Last year I DNF'd at an ultramarathon. I did lots of running and training in the approach to the race. I was in good race shape and well prepared for it. But it didn't happen on the day. I've looked back on it a thousand times and beat myself up for stopping at the side of that road. Surely I could have pushed on.
Before the race, I felt great. It quickly went wrong!

If I really love running surely I would have carried on moving forwards, making that relentless forward progress.

But I didn't. 43 miles in I ground to a halt, made a phone call and got picked up. I blamed my training, the event, the trail (seriously, I told someone it wasn't my kind of trail (dick)), my kit, other people; literally anything and anyone else.

Looking back and considering Occam's razor, I know it was my nutrition that was off. I ballsed up from the start. I ate way too early in the morning, nothing just before the start and then nothing until the first aid station 13 miles in. Then I didn't eat enough and so on and so on. The record of my spectacular DNF is recorded here.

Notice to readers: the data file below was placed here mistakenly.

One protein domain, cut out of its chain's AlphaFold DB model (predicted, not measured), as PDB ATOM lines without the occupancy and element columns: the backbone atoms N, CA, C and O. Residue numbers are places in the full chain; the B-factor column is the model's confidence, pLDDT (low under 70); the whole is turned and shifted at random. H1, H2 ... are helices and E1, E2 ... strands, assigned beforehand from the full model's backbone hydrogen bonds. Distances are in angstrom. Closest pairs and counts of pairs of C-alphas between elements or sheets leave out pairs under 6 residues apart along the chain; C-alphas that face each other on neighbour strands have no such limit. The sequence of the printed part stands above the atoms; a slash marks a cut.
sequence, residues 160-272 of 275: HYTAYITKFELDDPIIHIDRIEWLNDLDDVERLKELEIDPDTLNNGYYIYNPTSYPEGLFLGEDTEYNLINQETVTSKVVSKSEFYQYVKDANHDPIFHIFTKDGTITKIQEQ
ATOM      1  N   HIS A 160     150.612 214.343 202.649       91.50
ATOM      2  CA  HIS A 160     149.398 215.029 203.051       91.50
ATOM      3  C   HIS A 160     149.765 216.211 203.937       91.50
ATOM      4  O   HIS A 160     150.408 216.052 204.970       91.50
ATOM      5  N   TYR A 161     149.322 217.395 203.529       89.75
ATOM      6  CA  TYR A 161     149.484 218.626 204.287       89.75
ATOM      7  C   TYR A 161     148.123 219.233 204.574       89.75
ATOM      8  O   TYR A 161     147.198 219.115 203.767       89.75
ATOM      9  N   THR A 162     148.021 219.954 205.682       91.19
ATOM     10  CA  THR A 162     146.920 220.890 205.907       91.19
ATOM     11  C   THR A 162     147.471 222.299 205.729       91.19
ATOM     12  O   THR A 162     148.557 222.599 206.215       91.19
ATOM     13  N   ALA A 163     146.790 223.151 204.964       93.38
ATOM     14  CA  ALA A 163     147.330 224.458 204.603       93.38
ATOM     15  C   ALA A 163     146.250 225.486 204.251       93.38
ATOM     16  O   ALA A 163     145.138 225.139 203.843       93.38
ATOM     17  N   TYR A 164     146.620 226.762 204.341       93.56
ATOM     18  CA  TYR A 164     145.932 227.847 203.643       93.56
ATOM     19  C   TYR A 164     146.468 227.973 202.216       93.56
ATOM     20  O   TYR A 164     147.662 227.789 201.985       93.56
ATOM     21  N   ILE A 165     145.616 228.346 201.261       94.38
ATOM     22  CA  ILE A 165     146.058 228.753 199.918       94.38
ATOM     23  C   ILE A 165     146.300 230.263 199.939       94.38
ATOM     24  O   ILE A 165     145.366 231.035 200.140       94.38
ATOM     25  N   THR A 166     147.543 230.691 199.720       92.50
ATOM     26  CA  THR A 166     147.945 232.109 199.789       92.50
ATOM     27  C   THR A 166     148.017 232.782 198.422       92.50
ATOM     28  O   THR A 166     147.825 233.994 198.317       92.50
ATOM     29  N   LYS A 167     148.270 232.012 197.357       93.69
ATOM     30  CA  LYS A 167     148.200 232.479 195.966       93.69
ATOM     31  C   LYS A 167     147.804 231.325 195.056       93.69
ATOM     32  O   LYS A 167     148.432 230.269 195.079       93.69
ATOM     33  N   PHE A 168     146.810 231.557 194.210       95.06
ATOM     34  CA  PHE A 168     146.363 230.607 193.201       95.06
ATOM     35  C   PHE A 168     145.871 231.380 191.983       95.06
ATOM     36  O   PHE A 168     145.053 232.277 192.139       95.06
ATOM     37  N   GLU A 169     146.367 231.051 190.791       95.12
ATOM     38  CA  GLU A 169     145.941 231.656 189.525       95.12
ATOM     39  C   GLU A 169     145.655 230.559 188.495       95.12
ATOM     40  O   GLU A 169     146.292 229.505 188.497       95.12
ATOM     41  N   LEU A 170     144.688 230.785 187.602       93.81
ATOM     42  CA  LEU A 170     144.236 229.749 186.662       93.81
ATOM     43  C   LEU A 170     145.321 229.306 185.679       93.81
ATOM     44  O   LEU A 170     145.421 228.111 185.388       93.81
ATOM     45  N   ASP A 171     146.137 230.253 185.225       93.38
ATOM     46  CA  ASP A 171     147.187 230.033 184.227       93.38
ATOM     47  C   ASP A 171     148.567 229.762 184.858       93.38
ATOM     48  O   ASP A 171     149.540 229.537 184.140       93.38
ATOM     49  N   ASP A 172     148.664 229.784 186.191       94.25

Running that race was a big goal for me and not finishing was a massive disappointmentt. But now I know what held me back I can be sure not to make the same mistake again.

The first step towards success is sometimes trying before failing. 

The second is continuing to try.

If you have any thoughts on this post please leave comments below or visit my website, or contact me at If you have read this and thought, "shit, I know what's holding me back" get in touch and let's start tackling those barriers.